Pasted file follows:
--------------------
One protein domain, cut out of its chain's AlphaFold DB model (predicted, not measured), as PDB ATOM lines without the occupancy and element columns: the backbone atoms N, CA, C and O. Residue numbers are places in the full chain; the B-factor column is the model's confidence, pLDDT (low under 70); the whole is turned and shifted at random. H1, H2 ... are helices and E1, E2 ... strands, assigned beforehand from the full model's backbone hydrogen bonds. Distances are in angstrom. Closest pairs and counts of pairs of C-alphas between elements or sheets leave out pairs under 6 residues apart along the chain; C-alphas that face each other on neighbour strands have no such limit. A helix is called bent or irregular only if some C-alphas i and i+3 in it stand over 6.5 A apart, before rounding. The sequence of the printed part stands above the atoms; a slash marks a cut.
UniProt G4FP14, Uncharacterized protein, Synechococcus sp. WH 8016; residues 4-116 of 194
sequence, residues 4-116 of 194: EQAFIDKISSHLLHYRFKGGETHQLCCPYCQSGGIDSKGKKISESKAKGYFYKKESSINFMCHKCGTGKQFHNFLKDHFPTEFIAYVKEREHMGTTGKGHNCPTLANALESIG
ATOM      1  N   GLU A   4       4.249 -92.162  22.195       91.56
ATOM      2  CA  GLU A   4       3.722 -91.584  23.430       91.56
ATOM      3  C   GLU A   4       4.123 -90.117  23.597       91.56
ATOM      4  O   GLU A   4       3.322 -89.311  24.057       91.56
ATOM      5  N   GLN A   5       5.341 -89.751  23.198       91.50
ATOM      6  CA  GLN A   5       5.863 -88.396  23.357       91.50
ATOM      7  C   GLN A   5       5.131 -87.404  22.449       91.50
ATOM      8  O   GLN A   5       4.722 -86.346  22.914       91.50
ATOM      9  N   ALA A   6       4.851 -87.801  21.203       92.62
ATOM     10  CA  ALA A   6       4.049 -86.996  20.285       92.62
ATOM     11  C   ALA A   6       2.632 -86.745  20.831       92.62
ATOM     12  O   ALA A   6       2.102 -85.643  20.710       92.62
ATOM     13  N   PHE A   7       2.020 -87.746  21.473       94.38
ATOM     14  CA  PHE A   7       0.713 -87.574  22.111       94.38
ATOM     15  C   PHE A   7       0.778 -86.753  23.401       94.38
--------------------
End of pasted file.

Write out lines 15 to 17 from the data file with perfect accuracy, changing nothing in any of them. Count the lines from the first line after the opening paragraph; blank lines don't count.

ATOM     13  N   PHE A   7       2.020 -87.746  21.473       94.38
ATOM     14  CA  PHE A   7       0.713 -87.574  22.111       94.38
ATOM     15  C   PHE A   7       0.778 -86.753  23.401       94.38